If you look up ‘feast’ in the Cambridge Dictionary, it’s defined as: “a special meal with very good food or a large meal for many people”. With that in mind, it occurs to me that the word is often misused, and by me as well as plenty of others.
However, when it comes to the evenings put on by the Hidden Hut near Portscatho in Cornwall, it is the exact noun for the job – especially since these occasions cover both the special meal with good food side, as well as the large meal for plenty of people.
I have wanted to go to one of the Hidden Hut’s feast nights for quite some time. Since Jamie and I stumbled on the hut – a rather unassuming little wooden hut overlooking Porthcurnick Beach during a walk along the coast path on a previous visit to Cornwall. After a bit of research I found out that during the summer months, as well as offering pasties, coffees, cakes and other yummy dishes they put on ‘feast nights’ at the glorious setting.
The premise is simple – one dish, cooked outside, and served up to eager punters who have to bring their own crockery, cutlery and booze. To some that might sound a bit shit. To me it sounds endlessly romantic. The sun going down, the waves crashing in, good quality food cooked without artifice or fancy techniques, and the convivial feeling that comes with a bunch of strangers united in the simple fact that they’re captivated by exactly the same idea of romance.
It can’t just be me. Feast tickets for each month go on sale on the first of the month at noon and they’re sold out within minutes. The endless ‘refresh’ of the computer and crossed fingers is a bit like Glastonbury, except tickets are only about £20, not hundreds. The hype is the same though. That’s why it’s taken so long for us to get there. Each time I’ve tried I’ve missed out.
Not this time. We’d planned to go to Cornwall anyway and to my delight our trip overlapped the first feast night of 2019 – Flat Iron steaks from cattle reared on the pastures above the beach, braised and finished over a beech and applewood grill and served with potatoes and roasted garlic, greens and salsa verde. All for the princely sum of £18. Halfway down the M5 my alarm went off for 11.55am and there I was, waiting with bated breath. My dedication paid off and there it was, the hallowed email confirmation.
And so on a Wednesday night in May – regardless of the slightly sketchy weather forecast – we followed the telltale smoke plume down the coastal path to Porthcurnick Beach where everything was just as I had imagined. Long tables, some draped in white tablecloths, adorned with freshly-picked flowers in jugs, set against the backdrop of blue skies and rolling waves. Gazebos are up – they never cancel a feast night – but we’re lucky and the skies have cleared, despite the forecast.
Huge chunks of meat sizzling over flames, basted using a brush made out of beech. Vegetables roasting on giant griddles. Huge woks resting on stone stands heating by real fire, not gas. People arriving from all directions clutching hampers, rucksacks, bags and anything else suitable for carting everything you need to accompany such a feast.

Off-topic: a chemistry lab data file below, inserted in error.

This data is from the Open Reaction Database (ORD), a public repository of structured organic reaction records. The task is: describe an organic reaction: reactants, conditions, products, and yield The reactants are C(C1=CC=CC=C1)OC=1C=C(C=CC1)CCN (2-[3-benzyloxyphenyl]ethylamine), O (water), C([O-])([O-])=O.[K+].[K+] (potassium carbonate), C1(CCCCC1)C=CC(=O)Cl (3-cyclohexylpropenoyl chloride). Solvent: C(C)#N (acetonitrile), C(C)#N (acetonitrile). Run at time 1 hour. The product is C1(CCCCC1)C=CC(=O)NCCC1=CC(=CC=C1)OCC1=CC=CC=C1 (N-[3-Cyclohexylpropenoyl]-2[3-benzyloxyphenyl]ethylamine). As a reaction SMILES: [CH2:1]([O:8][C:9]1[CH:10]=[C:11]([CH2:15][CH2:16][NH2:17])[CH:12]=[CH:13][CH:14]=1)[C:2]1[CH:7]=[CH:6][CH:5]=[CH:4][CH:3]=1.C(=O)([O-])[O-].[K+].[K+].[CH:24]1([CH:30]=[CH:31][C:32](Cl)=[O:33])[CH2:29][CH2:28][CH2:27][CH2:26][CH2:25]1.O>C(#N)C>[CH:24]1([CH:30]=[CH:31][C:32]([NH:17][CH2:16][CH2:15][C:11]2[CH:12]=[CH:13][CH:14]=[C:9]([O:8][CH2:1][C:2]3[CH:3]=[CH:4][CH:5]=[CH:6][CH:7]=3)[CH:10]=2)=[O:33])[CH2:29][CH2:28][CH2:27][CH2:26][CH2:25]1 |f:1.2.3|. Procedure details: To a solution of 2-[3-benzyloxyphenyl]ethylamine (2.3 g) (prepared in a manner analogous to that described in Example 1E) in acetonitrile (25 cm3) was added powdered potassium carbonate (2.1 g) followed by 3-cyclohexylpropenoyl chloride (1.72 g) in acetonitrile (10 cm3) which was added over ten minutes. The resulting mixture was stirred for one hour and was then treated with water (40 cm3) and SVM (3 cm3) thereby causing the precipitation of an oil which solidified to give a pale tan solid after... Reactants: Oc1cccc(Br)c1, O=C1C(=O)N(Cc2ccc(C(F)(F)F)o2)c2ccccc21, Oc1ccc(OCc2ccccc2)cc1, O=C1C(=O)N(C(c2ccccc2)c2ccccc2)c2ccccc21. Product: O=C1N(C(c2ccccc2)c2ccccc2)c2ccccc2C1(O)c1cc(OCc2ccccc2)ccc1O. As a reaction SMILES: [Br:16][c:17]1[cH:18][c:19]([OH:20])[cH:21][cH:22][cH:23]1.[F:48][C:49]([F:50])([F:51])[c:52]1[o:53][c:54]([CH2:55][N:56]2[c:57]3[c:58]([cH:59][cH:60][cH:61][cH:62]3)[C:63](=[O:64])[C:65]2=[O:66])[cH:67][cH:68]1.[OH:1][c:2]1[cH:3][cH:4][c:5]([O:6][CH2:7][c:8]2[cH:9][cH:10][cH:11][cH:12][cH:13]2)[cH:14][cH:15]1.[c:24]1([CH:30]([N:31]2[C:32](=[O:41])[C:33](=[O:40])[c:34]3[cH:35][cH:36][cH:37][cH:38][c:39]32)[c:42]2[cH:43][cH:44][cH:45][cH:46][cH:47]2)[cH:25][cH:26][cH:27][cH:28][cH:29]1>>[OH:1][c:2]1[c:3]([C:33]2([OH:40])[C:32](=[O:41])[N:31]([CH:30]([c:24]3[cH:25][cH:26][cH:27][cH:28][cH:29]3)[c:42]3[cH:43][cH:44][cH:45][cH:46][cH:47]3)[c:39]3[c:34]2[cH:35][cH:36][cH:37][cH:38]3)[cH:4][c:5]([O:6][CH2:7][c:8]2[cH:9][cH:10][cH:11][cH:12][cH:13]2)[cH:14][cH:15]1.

Don’t be fooled into thinking it’s a tourist event – one local told me they have a Whatsapp group to coordinate their efforts when tickets go on sale. They’re the ones who come super well prepared and as well as bottles of bubbles, side dishes and nibbles and plates and cutlery, also have an artificial candelabra to complete the feast feel.
We park up on the end of a table with the pooches (since it’s outside you can take your dogs – another bonus) and take it all in. The cooking itself is mesmerising and the ambience is definitely a one-off.
As 7pm and serving time approaches, we’re already pals with the couple who have brought their two young children with them sitting opposite and the couple down for a holiday next to us. It’s that kind of place – you’re all in it together and that’s part of the magic.
Serving time comes and the first-timers are clearly spotted (including us) – they’re the ones who look up, shocked, to see a large queue has already formed. It doesn’t really matter – there’s plenty to go round.
Our plates are piled high with thick slabs of beef, joyously tender and subtly smoked, allowing its own flavour to shine. The roasted veg is sweet, the greens still crunchy and the salsa verde pureed into a smooth, slightly piquant, citrusy delight that balances things out, allowing me to queue up for seconds.
It’s coming up to 9pm – the listed end time for the feast – and we’re done. People have started to reluctantly leave and so do we, with full bellies and smiles on our faces at having joined in in such an experience.
If you like pretty plates covered in smears and foams, items intricately placed with tweezers and suited and booted waiters bowing and scraping as they cater to your every whim, this may not be for you. If you like hearty, quality food, big in flavour at a place that’s even bigger in character and heart, then I reckon you’ll come away raving about the Hidden Hut as much as I did.
Of course, I don’t want to take my own crockery and cutlery to every dining experience I have (though I quite like taking my own booze…), and as I say, there’s an element of romance about the Hidden Hut that probably makes everything taste just that little bit better, but it really is a one-off. It’s everything a feast should be – and more.
We paid in full for our tickets to the Hidden Hut like everyone else. They didn’t know I was a blogger. Feast nights go on throughout summer and they do ‘beach breakfasts’ now too – visit their website for details.